On October 14th, 2015 the following article appeared in the Good Neighbor section of the MidWeek newspaper.
STEM classrooms around the island are a little bit cooler, thanks to Armed Forces Communications and Electronics Association Hawaii. The nonprofit, along with its educational foundation, donated $2,000 worth of fans to Oahu’s Central (Aiea-Moanalua-Radford) and Honolulu (Kaimuki-McKinley-Roosevelt) districts Sept. 4. (The group partnered with Hardware Hawaii, which offered a discounted rate for all fans purchased for the schools.)
“It’s really difficult if you’re in trigonometry class in the heat trying to figure out sines and cosines,” says AFCEA Hawaii member Cynthia Pacheco. For the past 20 years, AFCEA Hawaii has been a big advocate for all things science. It has supported Hawaii Science and Engineering Fair, Hawaii State Science Olympiad, multiple robotics programs and Cyber Patriot Cyber Defense competitions financially and as judges; and also helped sustain local robotics teams and provided scholarships for students in related fields.
According to Pacheco, who joined the local chapter two decades ago, donating fans was a no-brainer for the organization.
“It’s just showing our support for the local community, and for the schools and the students,” she continues. “It’s a continuation of what we’ve been doing all along.”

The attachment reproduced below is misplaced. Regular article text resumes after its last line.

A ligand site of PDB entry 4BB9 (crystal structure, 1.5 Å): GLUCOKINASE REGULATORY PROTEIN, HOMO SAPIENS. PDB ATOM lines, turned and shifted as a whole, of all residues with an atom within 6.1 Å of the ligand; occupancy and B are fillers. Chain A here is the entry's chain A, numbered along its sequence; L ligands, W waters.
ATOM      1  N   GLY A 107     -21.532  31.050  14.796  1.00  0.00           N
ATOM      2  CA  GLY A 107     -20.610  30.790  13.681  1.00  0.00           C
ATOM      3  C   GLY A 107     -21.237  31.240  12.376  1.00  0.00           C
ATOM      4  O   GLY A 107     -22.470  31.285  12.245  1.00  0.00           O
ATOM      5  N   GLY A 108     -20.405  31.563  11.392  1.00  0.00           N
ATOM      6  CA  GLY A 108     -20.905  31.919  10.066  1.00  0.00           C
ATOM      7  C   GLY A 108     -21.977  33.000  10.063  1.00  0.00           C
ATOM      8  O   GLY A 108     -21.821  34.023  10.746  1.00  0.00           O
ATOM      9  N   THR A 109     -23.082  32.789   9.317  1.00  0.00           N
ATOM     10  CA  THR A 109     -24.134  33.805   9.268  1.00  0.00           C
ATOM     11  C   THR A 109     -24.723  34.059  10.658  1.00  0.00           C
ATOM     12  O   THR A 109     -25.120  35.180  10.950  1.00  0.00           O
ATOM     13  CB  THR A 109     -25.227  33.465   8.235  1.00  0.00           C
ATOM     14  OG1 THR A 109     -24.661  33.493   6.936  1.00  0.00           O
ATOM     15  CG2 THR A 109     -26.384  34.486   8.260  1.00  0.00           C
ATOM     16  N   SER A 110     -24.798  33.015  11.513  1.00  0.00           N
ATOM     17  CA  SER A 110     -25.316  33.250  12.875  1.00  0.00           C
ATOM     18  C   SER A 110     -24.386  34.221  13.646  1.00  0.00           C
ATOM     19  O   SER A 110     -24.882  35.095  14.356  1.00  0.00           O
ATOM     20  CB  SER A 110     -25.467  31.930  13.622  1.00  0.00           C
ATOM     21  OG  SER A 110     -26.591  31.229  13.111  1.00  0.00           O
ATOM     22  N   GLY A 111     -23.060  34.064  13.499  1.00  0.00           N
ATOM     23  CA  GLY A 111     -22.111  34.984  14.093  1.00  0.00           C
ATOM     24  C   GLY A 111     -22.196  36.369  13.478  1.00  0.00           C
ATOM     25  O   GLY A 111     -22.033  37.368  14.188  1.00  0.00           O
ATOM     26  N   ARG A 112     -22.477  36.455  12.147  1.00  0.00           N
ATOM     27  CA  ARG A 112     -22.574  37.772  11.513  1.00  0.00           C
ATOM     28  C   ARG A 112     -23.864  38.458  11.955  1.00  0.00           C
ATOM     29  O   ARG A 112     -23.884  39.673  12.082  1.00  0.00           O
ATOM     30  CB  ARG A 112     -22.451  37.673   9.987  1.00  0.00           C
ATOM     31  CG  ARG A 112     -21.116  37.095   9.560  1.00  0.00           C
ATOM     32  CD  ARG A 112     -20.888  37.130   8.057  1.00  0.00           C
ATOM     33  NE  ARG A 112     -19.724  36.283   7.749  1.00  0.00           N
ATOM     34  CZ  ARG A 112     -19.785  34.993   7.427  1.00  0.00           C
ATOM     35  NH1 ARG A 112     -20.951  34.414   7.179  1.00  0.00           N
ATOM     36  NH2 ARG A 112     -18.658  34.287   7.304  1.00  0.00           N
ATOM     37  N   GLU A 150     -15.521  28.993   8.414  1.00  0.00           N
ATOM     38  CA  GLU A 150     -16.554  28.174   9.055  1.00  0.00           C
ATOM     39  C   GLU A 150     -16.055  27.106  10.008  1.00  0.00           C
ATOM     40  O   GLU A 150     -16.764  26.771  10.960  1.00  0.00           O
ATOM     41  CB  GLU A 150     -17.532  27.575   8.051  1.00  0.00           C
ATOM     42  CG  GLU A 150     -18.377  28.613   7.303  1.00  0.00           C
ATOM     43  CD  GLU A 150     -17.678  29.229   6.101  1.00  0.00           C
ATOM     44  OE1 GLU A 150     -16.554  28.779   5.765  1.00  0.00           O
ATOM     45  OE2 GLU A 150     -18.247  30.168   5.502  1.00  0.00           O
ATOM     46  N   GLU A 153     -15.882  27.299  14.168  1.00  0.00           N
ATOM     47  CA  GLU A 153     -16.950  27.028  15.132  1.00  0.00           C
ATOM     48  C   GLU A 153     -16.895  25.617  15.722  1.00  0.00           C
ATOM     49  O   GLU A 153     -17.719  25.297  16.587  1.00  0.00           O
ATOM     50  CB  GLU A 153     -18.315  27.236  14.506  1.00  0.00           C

Pacheco’s work as a government contractor with JTSI Inc. fits perfectly with her AFCEA Hawaii membership, as it combines networking with a focus on educational enhancement.
“We do a lot of our projects and work with the schools,” she says. “It’s very rewarding.”
On the horizon for AFCEA Hawaii is the annual TechNet Asia Pacific conference, which celebrates its 30th year Nov. 17-19 at Hilton Hawaiian Village. The event is the largest in the Pacific Rim region and hones in on defense issues, which military and defense leaders will discuss in terms of future predictions and their relation to the area. Also participating will be 150 exhibitors showcasing products and solutions relating to defense in the Pacific. Monies from TNAP will go toward the foundation’s scholarships – which award an average of 30 “outstanding students in STEM fields of study” with thousands of dollars to further their schooling.
“We also have out STEM innovation showcase that highlights a lot of the local schools, and we bring in their robotics programs and their cyber patriot programs,” explains Pacheco.
More information can be found online at afcea-hawaii.org.
– Nicole Kato